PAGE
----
By now most tastytraders are well aware that a statistics-based approach such as trading volatility relies on a high number of occurrences.

A good example of why can be illustrated through the 50-50 chance associated with flipping a coin. If someone flips a coin tens times, there's a small chance that one could end up with "10 tails" or "10 heads." However, as the number of occurrences increases, the results will assuredly converge toward an equal number of both "heads" and "tails."

The same can be said for high probability options strategies, as recently highlighted on an episode of The Skinny on Options series. The purpose of this episode of the show was to demonstrate why a higher number of occurrences gives us a better chance at success.

Interestingly, there are methods by which traders can increase the number of occurrences (i.e. trades) and also theoretically reduce risk in their portfolios. While that may sound like "voodoo magic" or "too good to be true,” - it isn’t.

The method of increasing occurrences while simultaneously reducing risk is discussed on a recent episode of Tasty Bites, and certainly worth a few moments of your time. If you can believe it, such an approach can also theoretically help increase your return on capital.

The key to this enigma is related to the varying margin requirements of “naked options” versus so-called "defined-risk" positions. A defined-risk trade, such as a vertical spread, has known maximum losses, whereas a naked short option has the theoretical potential for unlimited losses.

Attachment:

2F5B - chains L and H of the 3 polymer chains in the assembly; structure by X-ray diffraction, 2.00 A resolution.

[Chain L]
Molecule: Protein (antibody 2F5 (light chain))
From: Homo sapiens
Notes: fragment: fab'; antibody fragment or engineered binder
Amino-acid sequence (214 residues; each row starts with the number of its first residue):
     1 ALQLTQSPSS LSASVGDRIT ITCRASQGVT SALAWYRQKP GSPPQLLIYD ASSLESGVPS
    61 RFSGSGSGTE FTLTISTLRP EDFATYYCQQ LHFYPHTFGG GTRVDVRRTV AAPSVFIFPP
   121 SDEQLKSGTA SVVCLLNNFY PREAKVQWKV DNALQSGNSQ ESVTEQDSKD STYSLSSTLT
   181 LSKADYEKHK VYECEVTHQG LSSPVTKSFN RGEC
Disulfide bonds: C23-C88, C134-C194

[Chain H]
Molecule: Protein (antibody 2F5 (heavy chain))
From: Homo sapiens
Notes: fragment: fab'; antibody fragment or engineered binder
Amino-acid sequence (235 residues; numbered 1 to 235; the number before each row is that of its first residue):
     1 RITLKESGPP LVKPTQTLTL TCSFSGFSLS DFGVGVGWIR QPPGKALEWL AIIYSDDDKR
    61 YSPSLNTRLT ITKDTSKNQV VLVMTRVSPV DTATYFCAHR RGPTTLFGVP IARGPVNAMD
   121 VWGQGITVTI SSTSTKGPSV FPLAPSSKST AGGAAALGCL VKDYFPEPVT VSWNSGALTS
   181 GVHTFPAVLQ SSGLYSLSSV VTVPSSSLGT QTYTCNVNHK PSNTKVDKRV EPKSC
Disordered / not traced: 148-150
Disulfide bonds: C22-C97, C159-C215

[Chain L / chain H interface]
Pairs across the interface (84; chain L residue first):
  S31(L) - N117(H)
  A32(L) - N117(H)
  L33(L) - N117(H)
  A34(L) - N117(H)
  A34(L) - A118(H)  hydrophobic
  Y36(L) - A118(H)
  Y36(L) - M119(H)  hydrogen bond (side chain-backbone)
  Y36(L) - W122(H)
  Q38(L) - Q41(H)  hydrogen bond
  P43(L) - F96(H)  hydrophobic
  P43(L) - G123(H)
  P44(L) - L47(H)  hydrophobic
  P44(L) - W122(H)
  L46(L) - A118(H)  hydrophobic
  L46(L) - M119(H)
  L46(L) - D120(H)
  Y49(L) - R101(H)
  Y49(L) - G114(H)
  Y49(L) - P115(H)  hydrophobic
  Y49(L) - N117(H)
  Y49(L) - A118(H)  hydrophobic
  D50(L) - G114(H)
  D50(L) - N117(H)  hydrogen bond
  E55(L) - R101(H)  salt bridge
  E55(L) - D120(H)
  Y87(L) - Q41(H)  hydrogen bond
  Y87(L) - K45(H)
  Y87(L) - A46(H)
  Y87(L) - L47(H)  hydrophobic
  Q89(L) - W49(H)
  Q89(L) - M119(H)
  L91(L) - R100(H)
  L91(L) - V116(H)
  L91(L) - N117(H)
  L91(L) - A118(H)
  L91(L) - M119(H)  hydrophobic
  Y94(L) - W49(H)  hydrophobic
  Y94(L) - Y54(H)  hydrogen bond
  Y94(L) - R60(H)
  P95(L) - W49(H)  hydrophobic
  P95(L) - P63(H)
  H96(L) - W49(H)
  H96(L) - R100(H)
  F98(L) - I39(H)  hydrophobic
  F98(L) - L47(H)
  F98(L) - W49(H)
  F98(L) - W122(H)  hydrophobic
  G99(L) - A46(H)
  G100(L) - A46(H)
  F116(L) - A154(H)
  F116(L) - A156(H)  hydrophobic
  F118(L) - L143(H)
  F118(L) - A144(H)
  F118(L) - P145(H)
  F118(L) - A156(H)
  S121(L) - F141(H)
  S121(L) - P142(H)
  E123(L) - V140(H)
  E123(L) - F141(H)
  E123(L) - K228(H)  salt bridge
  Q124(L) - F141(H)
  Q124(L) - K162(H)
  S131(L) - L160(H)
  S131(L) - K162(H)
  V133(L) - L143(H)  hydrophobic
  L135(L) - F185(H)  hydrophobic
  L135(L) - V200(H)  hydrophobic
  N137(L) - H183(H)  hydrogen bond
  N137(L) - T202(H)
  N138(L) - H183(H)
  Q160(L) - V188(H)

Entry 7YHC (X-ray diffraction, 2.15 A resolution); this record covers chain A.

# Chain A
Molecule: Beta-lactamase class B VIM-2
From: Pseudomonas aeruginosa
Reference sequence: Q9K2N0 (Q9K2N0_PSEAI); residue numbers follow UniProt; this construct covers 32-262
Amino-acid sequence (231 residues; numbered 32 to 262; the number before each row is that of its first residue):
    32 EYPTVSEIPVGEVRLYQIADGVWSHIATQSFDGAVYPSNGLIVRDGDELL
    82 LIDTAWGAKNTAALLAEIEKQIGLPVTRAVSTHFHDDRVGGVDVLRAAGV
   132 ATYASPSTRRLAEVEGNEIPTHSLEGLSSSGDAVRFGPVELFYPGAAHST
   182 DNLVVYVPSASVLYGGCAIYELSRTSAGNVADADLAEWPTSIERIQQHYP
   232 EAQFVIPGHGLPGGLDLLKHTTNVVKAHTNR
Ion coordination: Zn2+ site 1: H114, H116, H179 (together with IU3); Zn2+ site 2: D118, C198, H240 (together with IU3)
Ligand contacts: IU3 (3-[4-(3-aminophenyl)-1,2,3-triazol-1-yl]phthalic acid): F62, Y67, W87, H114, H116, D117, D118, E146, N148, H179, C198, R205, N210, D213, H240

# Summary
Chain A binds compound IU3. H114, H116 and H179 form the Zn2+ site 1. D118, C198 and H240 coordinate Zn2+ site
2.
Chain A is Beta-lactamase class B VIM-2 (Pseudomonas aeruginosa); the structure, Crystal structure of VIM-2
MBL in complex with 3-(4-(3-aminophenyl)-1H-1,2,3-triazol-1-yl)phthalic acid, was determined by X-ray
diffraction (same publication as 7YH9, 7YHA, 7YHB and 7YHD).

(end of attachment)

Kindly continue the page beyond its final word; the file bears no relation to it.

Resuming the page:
Due to this important distinction, brokerage firms usually require less capital to be put up against defined risk positions versus naked option positions. The graphic below helps illustrate this concept:

Upping Returns


As you can see in the example above, the result a defined-risk approach is therefore threefold. First, the known risk (vs. unknown risk) inherent in such a position requires less absolute capital. That means the potential return on capital is also theoretically higher than an equivalent naked position (also pictured above).

Secondly, the lowered margin requirement also frees up capital that can be deployed in additional positions - allowing us to increase our number of occurrences. Finally, defined-risk positions also reduce overall exposure in our portfolio (removing the overhang of potential “unlimited losses”)  - another factor that allows us to sleep more soundly at night.

For traders seeking to optimize the rewards of potential returns, with the risks of potential losses, following the “defined-risk” path may therefore be preferred. The added bonus is that reduced margin requirements also allows traders to deploy more positions (if they so choose).  

We hope you’ll take the time to review the complete episode of Tasty Bites focusing on the balancing act between risk, returns, and occurrences when your schedule allows. To learn more about defined risk positions we also recommend this installment of Options Jive: Mechanics of Defined Risk Trades.

If you have any questions about the topics covered in this post, please leave us a message in the space below, or reach out directly by emailing at your convenience.

We look forward to hearing from you!

Sage Anderson has an extensive background trading equity derivatives and managing volatility-based portfolios. He has traded hundreds of thousands of contracts across the spectrum of industries in the single-stock universe.

Options involve risk and are not suitable for all investors. Please read Characteristics and Risks of Standardized Options before deciding to invest in options.